In a broken world, there are endless needs. So how do we decide who to support, who to serve, who to lead, and who to give our time and resources to?
There is no hard and fast rule about such things in the Bible. We are told to take care of our families (1 Timothy 5:8), we are told to help support other Christians (Romans 12:13), and we are also told to show hospitality to strangers (Hebrews 13:2). But to what degree should we offer the help since the needs of the world can be endless?
Normally We Should Serve According to What We Have Been Given
When answering the questions, “Who should we serve first in our lives as Christians?”, we must realize there are no formula’s with the Holy Spirit. Sometimes he will lead us to do things that will be a sacrifice to our household so we can offer a major blessing to someone we barely know.
This, however, would most likely be an exception to the Spirit’s leading in our lives and not the norm; for the word of God, written by the Holy Spirit, has laid out a practical way to guide us in our levels of responsibilities to others.
Luke 12:48 states, “Everyone to whom much was given, of him much will be required, and from him to whom they entrusted much, they will demand the more.” Romans 12:6-8 explains that God has given each of us different gifts and we should use them “in proportion to our faith” which “God has assigned” to each one of us. Deuteronomy 16:17 (NIV) says, “Each of you must bring a gift in proportion to the way the LORD your God has blessed you.”
Therefore, it’s safe to say that the more significant the relationship we have with someone (which is a blessing from the Lord), the greater our responsibility is to him or her. The more equity God allows us to have in someone’s life, the more responsible we are to that person.
Relationship Translates to Responsibility
There is no relationship as significant on planet earth than that of husband and wife. Therefore, if married, your spouse must be your top priority. No one is more dependent upon you for their survival than your children. Therefore, your children must be your next top priority. On and on this pattern can be generally applied to life.
Pastors have a greater responsibility to serve the members of their church because they have a more significant relationship with them compared to the Christian down the street who attends a different church; likewise the member of that church has greater responsibility to follow that leader compared to the leader of the church down the street.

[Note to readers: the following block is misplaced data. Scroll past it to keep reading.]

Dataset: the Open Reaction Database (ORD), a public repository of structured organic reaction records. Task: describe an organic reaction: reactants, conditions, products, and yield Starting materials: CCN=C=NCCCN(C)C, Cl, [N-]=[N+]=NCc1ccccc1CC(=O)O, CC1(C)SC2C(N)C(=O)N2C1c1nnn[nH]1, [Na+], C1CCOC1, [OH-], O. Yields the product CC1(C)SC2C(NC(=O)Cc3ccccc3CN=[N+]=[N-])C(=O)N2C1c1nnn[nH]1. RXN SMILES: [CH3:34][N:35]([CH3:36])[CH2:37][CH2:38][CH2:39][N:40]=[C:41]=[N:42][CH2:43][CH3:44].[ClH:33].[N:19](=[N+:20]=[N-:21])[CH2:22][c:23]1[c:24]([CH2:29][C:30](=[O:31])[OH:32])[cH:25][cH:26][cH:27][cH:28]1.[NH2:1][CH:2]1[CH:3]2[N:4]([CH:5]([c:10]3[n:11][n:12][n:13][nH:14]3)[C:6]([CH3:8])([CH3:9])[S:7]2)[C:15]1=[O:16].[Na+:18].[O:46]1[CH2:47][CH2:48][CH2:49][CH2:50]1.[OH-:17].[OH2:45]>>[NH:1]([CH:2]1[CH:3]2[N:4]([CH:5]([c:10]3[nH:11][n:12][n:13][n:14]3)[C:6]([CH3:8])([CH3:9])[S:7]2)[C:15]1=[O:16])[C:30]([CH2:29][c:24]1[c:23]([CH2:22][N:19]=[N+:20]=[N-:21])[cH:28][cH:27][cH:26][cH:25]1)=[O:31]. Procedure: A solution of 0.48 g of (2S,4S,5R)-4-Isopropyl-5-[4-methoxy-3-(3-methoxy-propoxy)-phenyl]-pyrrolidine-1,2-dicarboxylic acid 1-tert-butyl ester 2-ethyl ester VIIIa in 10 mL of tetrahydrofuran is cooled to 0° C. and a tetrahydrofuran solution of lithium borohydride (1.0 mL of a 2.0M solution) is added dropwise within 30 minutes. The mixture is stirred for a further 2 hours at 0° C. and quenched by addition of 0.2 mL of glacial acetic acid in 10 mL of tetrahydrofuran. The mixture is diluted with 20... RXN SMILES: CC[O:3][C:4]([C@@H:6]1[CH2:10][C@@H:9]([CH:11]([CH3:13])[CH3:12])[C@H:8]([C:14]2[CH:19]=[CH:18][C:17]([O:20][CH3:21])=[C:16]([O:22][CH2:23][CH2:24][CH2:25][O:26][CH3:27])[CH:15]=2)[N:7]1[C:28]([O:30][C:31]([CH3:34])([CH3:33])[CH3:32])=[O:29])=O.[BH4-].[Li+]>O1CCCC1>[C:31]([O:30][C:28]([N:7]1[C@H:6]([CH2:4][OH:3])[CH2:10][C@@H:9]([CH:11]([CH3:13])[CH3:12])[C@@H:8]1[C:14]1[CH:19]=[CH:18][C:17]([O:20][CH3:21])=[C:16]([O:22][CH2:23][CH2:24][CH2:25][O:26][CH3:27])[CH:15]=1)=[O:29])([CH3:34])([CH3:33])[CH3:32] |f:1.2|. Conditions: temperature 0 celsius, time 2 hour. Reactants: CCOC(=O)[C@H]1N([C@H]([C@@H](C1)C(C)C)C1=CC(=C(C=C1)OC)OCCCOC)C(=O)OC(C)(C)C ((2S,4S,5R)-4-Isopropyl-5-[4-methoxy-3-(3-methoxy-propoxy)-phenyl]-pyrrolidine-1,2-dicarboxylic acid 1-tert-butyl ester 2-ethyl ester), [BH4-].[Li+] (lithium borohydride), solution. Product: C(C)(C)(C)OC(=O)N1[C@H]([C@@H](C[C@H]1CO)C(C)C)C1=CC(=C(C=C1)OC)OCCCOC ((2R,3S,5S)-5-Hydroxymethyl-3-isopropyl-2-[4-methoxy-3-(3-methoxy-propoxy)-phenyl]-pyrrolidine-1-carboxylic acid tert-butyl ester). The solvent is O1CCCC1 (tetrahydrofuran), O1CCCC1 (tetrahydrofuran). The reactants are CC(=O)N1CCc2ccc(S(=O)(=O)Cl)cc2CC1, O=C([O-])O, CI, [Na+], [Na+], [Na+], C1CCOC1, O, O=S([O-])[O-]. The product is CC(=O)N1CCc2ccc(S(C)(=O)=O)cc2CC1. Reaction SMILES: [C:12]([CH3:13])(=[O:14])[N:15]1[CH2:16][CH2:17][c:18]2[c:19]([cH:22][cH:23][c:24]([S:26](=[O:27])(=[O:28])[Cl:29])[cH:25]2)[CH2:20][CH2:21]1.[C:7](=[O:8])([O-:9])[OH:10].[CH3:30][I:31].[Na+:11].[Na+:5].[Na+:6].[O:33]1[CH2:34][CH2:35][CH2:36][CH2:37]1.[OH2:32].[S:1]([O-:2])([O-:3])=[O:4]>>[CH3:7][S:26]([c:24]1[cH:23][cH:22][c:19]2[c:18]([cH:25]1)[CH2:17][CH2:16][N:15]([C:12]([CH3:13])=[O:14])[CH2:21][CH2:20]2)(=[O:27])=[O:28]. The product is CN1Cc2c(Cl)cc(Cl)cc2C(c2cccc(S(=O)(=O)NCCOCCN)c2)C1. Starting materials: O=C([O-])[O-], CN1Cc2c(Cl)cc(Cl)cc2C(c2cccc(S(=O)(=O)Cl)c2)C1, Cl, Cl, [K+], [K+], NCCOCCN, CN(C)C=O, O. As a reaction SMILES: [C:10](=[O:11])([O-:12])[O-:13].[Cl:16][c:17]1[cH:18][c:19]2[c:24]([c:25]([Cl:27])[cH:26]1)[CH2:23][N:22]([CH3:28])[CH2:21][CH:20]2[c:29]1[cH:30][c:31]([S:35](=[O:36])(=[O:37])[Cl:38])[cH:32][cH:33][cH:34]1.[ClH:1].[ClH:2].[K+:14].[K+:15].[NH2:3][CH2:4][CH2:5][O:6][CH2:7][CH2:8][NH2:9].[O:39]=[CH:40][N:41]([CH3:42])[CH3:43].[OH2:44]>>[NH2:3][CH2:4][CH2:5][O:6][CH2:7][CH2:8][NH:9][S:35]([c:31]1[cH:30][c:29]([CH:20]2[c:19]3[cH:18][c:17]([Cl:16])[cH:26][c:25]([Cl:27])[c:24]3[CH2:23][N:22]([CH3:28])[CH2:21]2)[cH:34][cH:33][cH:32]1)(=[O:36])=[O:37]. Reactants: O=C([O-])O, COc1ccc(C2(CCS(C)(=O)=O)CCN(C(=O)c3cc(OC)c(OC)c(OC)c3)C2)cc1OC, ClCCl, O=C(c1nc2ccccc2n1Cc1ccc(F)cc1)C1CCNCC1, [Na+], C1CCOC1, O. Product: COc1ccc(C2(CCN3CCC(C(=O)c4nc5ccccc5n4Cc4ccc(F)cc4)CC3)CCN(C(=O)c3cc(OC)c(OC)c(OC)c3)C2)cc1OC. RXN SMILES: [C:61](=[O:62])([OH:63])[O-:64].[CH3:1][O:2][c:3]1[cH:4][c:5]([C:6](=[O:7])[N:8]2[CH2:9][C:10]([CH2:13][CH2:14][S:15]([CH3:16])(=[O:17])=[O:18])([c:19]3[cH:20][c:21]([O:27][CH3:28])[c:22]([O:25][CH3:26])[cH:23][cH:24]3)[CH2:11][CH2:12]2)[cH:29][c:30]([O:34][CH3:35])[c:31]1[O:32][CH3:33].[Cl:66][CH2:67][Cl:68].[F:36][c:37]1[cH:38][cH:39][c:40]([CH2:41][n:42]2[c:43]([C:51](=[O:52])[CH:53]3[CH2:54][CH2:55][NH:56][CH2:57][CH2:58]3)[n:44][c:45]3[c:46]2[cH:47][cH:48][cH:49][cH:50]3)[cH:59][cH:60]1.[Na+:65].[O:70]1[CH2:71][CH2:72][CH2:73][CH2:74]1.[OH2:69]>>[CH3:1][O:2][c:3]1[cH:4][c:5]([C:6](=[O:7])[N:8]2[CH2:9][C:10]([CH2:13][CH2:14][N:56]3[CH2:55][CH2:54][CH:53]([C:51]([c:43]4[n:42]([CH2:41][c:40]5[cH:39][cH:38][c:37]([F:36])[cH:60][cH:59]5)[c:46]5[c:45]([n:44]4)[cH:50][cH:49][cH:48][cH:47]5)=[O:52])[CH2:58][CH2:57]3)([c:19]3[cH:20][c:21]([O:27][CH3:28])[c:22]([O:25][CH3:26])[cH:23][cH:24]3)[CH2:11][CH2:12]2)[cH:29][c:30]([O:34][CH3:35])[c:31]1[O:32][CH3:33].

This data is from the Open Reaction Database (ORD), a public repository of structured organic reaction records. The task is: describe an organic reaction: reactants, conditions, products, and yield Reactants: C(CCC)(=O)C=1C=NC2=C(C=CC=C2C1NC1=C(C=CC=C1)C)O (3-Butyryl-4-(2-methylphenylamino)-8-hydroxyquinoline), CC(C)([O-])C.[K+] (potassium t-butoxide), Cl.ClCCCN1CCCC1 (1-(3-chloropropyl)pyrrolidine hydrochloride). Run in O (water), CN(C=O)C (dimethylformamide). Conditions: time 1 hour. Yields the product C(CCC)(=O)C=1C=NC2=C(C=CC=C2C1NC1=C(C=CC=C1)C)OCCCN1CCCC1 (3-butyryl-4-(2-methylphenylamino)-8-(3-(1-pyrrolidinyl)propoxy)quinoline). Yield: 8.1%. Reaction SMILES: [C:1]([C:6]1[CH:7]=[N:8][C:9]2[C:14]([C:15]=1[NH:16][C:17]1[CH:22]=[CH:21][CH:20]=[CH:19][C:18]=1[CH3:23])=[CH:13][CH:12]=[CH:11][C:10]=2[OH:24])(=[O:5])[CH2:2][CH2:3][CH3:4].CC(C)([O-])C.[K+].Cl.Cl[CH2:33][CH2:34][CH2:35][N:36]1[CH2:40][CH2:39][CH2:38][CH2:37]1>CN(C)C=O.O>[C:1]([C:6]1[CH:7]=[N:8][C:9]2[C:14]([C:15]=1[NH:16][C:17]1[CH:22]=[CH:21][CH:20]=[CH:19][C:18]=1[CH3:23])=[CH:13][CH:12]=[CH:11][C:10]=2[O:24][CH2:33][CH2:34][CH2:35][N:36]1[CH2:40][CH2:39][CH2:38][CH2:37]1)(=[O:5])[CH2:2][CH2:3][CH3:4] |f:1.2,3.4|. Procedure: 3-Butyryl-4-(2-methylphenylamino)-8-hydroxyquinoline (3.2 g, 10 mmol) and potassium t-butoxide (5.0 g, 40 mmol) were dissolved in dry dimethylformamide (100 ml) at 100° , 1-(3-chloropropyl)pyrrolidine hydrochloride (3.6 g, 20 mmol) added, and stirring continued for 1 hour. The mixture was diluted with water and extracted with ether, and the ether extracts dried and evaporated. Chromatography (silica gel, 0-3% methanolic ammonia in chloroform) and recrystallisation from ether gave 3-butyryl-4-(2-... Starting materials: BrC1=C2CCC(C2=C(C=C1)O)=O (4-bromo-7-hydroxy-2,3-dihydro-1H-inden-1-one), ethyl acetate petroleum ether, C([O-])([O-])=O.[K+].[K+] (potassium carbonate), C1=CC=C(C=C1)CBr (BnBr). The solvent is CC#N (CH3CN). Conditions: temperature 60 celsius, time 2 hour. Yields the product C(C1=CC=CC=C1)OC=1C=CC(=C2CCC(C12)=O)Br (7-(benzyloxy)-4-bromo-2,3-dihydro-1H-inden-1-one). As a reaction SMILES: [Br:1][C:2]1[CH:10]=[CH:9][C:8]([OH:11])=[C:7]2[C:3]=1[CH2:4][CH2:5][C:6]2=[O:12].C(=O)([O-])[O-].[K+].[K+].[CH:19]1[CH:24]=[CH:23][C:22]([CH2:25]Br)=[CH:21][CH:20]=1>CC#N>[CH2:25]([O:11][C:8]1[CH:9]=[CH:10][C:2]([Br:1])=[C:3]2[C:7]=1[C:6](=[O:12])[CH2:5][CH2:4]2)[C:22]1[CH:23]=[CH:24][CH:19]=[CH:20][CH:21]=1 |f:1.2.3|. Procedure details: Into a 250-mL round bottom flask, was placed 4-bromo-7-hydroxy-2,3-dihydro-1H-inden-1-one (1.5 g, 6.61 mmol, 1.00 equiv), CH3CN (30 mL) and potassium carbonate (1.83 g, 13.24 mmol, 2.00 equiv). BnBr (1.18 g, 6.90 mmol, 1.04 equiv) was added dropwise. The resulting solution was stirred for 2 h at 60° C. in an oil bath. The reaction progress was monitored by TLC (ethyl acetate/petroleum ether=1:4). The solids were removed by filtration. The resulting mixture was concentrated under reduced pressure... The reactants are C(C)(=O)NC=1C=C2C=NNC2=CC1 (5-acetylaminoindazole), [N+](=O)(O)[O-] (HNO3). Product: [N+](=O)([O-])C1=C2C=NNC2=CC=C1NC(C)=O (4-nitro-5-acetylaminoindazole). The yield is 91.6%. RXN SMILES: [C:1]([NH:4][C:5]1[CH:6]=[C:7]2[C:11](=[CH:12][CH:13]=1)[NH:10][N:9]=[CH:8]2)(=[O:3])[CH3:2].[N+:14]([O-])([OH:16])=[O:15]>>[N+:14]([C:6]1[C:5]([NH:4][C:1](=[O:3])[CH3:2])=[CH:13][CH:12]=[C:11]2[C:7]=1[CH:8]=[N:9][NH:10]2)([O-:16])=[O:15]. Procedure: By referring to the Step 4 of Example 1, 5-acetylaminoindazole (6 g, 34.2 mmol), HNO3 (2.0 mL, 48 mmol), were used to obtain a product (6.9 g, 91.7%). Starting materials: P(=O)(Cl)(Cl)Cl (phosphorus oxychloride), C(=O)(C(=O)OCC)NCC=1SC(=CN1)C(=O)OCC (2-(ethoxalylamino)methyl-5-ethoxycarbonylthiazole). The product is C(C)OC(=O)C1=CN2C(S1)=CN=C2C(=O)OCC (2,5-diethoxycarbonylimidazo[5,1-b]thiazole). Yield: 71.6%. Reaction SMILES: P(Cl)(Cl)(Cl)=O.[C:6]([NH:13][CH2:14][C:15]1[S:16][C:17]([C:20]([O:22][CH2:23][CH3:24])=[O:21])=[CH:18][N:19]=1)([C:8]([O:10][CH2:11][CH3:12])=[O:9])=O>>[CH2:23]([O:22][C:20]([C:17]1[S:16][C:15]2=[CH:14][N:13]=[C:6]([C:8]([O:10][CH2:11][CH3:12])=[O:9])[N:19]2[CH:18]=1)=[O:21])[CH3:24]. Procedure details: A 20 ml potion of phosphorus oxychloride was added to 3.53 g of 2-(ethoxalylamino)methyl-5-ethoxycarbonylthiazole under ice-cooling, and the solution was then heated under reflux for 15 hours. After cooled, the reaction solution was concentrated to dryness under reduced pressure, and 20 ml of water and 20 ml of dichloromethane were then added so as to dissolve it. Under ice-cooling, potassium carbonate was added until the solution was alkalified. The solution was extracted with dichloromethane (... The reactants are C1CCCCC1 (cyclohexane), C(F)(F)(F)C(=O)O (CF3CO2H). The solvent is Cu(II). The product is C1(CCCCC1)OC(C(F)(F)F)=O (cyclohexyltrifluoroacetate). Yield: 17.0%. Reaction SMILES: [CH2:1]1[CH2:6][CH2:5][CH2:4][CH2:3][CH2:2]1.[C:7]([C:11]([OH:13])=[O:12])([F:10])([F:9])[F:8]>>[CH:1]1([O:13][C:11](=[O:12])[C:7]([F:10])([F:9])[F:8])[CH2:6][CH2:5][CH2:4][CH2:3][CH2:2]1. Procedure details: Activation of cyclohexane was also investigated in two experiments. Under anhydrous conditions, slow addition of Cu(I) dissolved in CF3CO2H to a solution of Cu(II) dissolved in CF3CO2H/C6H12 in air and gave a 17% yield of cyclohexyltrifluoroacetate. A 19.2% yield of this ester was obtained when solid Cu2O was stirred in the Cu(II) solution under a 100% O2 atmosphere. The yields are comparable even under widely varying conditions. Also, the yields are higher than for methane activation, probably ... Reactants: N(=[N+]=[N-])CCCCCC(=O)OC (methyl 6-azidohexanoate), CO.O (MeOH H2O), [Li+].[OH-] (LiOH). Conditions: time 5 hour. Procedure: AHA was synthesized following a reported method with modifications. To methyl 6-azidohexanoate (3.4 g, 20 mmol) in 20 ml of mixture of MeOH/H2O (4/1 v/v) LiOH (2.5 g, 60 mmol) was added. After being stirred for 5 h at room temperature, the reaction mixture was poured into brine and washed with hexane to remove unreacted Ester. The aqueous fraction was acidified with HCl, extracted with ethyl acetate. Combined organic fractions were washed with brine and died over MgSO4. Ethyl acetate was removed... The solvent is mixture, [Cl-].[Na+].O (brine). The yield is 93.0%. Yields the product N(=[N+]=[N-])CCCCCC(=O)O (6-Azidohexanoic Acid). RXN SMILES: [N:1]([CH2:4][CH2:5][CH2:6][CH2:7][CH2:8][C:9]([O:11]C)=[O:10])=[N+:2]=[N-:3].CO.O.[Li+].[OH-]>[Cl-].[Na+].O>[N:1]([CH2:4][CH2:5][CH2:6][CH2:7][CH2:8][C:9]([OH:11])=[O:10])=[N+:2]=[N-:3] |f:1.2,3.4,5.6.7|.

Paul applies this principle in Galatians 6:10, “So then, as we have opportunity, let us do good to everyone, and especially to those who are of the household of faith.” The more “opportunity” God has given you, the more responsibility we have in fulfilling the good he has planned for us. That means you have a greater responsibility to be a good witness to the person you work next to every day compared to the person you meet on Saturday nights during your church’s street evangelism ministry. If we never share our faith with the person we see five days a week for years but are only willing to share with people we know we will never see again, something is wrong.
Additionally, since we are connected in greater ways with believers compared to our fellow humans, we are to do good for Christians in greater proportion (“especially to those who are of the household of faith”).
Serve Anyone You Are Able to Serve While Remaining Joyful and Willing
Lastly, we should serve anyone we are able to help if we are willing to do it and we are joyful to do it.
For if the willingness is there, the gift is acceptable according to what one has, not according to what one does not have. Our desire is not that others might be relieved while you are hard pressed, but that there might be equality. At the present time your plenty will supply what they need, so that in turn their plenty will supply what you need.” (2 Corinthians 8:12-14)
Each one must give as he has decided in his heart, not reluctantly or under compulsion, for God loves a cheerful giver.” (2 Corinthians 9:7)
God expects us to give out of what we have, not out of what we don’t have. We are called to serve willingly. We are called to serve joyfully. Therefore, when asking the questions, “Who should we serve first as Christians?”, we should serve anyone we are able to serve if we can do it joyfully and willingly.
I believe these principles also lead us to serve according to people’s needs. If your family as plenty, God leads us to give more to those who do not. After we have taken care of our responsibilities, those who are in the greatest need should be those who we serve first.
In summary, we are called to obey the Spirit, and the Spirit will lead us to serve people we don’t know. But the Spirit is normally going to lead us to serve in a greater capacity those we are responsible for in a greater way. He will lead us to serve joyfully, willingly, according to what we do have rather than what we don’t have, and according the the needs of those we are able to help.